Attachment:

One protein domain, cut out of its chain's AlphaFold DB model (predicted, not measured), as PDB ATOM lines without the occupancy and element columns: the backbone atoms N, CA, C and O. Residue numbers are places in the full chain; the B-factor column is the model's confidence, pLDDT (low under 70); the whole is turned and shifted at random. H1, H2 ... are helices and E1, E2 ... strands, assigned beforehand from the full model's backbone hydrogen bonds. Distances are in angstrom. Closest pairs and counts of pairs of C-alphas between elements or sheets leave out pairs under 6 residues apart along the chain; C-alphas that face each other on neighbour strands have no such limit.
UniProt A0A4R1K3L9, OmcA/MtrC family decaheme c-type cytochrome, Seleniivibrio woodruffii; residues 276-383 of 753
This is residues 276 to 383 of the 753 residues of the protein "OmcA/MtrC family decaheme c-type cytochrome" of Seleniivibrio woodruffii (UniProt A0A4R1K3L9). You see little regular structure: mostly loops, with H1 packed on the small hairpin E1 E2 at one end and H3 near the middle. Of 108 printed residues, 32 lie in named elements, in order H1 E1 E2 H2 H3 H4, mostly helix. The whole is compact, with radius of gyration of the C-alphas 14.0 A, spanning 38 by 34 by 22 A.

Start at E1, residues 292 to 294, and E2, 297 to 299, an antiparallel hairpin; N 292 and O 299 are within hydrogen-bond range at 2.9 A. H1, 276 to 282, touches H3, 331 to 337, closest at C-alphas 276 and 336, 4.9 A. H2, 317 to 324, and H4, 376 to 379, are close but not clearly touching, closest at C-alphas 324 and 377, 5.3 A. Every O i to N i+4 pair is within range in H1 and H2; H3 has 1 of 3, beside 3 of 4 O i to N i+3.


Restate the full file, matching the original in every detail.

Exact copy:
One protein domain, cut out of its chain's AlphaFold DB model (predicted, not measured), as PDB ATOM lines without the occupancy and element columns: the backbone atoms N, CA, C and O. Residue numbers are places in the full chain; the B-factor column is the model's confidence, pLDDT (low under 70); the whole is turned and shifted at random. H1, H2 ... are helices and E1, E2 ... strands, assigned beforehand from the full model's backbone hydrogen bonds. Distances are in angstrom. Closest pairs and counts of pairs of C-alphas between elements or sheets leave out pairs under 6 residues apart along the chain; C-alphas that face each other on neighbour strands have no such limit.
UniProt A0A4R1K3L9, OmcA/MtrC family decaheme c-type cytochrome, Seleniivibrio woodruffii; residues 276-383 of 753
This is residues 276 to 383 of the 753 residues of the protein "OmcA/MtrC family decaheme c-type cytochrome" of Seleniivibrio woodruffii (UniProt A0A4R1K3L9). You see little regular structure: mostly loops, with H1 packed on the small hairpin E1 E2 at one end and H3 near the middle. Of 108 printed residues, 32 lie in named elements, in order H1 E1 E2 H2 H3 H4, mostly helix. The whole is compact, with radius of gyration of the C-alphas 14.0 A, spanning 38 by 34 by 22 A.

Start at E1, residues 292 to 294, and E2, 297 to 299, an antiparallel hairpin; N 292 and O 299 are within hydrogen-bond range at 2.9 A. H1, 276 to 282, touches H3, 331 to 337, closest at C-alphas 276 and 336, 4.9 A. H2, 317 to 324, and H4, 376 to 379, are close but not clearly touching, closest at C-alphas 324 and 377, 5.3 A. Every O i to N i+4 pair is within range in H1 and H2; H3 has 1 of 3, beside 3 of 4 O i to N i+3.